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4 Questions Your Child Can Keep In Mind To Curb Distractions

Student distracted by phone when studying.

Getting distracted and struggling to focus is a universal struggle for students of all ages. At every grade level, students struggle with staying on task, especially when there are distractions around.

Between active imaginations and high energy levels, sitting down to focus on schoolwork can be challenging.

There are many ways to prevent getting distracted and parents can encourage their child/children to establish these habits. But what can students do when they’re unable to concentrate despite their best efforts?

There are a number of questions students can keep in mind to identify when they are distracted and refocus on the task at hand. This guide will help you teach your child how to ditch the daydreams and focus on studies!

Have Your Child Think: What Am I Looking At?

If your child is daydreaming or getting distracted, chances are that he or she isn’t looking at the material. Your child is most likely staring out the window or at something else in the room. A simple yet effective way for your child to stop daydreaming is by asking “what am I looking at right now?” If the answer is anything other than school work, he or she is distracted.

How To Refocus

If you notice your child staring off into space, that means he or she is not in the right mindset to sit down and get work done. Your child needs to burn off some energy or relax. Taking a study break can give your child a respite from learning, allowing him or her to get back to work with a more focused mind.

Have Your Child Think: What Am I Thinking About?

When a child’s mind wanders, it’s often hard to pull him or her back to reality. It can make a big difference if you can help your child practice staying in the moment. Encourage your child to ask him or herself while studying “what am I thinking about right now?” Your child asking him or herself about intruding thoughts is not only beneficial for studying, but also very healthy. Acknowledging what he or she is thinking and feeling and learning to actively change the focus can help with stress and overthinking.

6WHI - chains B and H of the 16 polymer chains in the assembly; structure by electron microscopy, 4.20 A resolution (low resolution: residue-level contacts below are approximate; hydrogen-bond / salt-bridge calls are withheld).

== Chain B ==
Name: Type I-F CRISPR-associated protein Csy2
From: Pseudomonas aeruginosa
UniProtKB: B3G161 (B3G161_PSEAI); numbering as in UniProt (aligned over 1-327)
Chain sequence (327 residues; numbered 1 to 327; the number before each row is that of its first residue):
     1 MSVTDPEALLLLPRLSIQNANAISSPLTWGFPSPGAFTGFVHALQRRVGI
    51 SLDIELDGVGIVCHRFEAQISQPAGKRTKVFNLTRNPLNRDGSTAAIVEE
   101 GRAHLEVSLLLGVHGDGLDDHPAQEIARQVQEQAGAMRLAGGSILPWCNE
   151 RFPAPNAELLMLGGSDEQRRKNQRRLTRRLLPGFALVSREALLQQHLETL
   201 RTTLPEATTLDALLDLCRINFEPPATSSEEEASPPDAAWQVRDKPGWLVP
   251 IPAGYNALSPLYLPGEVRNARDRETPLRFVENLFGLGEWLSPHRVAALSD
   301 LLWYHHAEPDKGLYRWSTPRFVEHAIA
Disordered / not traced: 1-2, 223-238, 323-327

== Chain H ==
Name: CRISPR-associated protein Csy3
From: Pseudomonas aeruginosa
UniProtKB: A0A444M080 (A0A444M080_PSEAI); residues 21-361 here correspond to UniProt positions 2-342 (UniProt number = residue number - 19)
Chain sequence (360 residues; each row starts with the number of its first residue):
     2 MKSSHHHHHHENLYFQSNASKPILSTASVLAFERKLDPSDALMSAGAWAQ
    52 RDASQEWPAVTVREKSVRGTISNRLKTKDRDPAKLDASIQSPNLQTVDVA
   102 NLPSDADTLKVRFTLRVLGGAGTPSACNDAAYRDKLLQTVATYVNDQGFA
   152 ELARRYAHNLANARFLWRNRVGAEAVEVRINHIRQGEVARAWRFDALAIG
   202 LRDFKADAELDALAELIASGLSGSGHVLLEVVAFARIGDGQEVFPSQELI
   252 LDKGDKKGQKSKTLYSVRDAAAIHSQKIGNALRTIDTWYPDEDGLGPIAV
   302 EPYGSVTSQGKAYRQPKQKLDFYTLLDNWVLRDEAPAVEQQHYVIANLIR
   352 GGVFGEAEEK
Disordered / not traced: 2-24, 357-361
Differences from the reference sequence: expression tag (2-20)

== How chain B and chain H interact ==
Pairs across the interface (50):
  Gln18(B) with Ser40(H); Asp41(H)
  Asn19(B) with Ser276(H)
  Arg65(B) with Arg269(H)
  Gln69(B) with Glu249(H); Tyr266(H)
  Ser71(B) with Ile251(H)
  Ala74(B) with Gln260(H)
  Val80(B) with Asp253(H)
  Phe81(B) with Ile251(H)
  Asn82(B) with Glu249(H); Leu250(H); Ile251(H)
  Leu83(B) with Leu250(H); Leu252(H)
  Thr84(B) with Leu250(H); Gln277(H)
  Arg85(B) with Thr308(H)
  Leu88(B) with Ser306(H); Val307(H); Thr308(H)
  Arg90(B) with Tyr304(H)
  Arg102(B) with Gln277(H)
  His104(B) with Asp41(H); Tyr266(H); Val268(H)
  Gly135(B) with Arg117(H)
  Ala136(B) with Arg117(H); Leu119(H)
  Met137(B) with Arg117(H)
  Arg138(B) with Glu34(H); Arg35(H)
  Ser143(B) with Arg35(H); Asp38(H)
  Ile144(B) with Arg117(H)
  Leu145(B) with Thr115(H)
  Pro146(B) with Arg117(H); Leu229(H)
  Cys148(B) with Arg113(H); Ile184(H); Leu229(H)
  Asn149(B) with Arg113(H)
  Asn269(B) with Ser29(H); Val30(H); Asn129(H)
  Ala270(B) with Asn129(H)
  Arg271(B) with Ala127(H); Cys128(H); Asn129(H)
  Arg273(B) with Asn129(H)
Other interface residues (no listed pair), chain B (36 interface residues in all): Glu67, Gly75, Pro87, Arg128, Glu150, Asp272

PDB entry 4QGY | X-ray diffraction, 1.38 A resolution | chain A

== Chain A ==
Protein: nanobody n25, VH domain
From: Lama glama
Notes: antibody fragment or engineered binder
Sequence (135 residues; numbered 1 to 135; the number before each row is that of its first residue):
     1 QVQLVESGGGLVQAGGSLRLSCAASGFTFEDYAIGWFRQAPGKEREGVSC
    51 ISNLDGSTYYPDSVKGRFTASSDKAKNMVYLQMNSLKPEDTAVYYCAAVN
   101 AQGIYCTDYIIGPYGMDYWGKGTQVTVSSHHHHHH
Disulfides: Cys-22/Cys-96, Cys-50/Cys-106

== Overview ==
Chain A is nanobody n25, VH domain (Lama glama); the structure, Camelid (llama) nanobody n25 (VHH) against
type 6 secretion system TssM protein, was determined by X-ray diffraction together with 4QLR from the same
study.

How To Refocus

If your child is having a hard time ignoring distracting thoughts, have him or her write them down. Putting thoughts down on paper is an effective way to organize ideas and let them go. No matter what it is—a bad mark, a daydream story, or a cool business idea—have him or her write it down and then return to homework.

Have Your Child Think: How Much Work Have I Completed?

Another way your child can recognize when he or she isn’t being productive is by keeping an eye on the clock. If 30 minutes have gone by and only 2 sentences have been written or 2 quick questions have been answered—your child isn’t focusing effectively. Remind your child to set a timer every 30 minutes to take a break and evaluate how much work has been done.

How To Refocus

If your child isn’t getting much work done, perhaps he or she might not be in the right mindset. If your child is sleep deprived, hungry, anxious, or upset, it will be much harder to study effectively.

It’s common to sometimes have an off day and not be as effective as usual. However, if your child is continuously distracted, check in with him or her. Work with your child to resolve any distractions that may be making studying difficult. This includes both physical and mental health. You can also speak to your child’s teacher if you think school life is affecting your child negatively.

Have Your Child Think: What Sites Do I Have Open?

This is a distraction that primarily affects older students who work on tablets or laptops, or have social media. With social media and distracting websites just a click away, it’s incredibly easy for students to get sidetracked by browsing the web. Have your child ask “what do I have open on my device right now?” while he or she is studying. If your child recognizes when unrelated web pages are on his or her device—he or she can better identify when he or she is being distracted.

How To Refocus

There are plenty of website blockers available that will temporarily disable time-wasting sites. Help your child install them on his or her device. If your child is easily distracted by apps or messages on his or her phone, keep it in a different room so he or she doesn’t feel tempted to check it. Once your child removes all access to distracting web pages and apps, he or she will be able to concentrate on homework much more effectively.

More Resources To Help Improve Concentration




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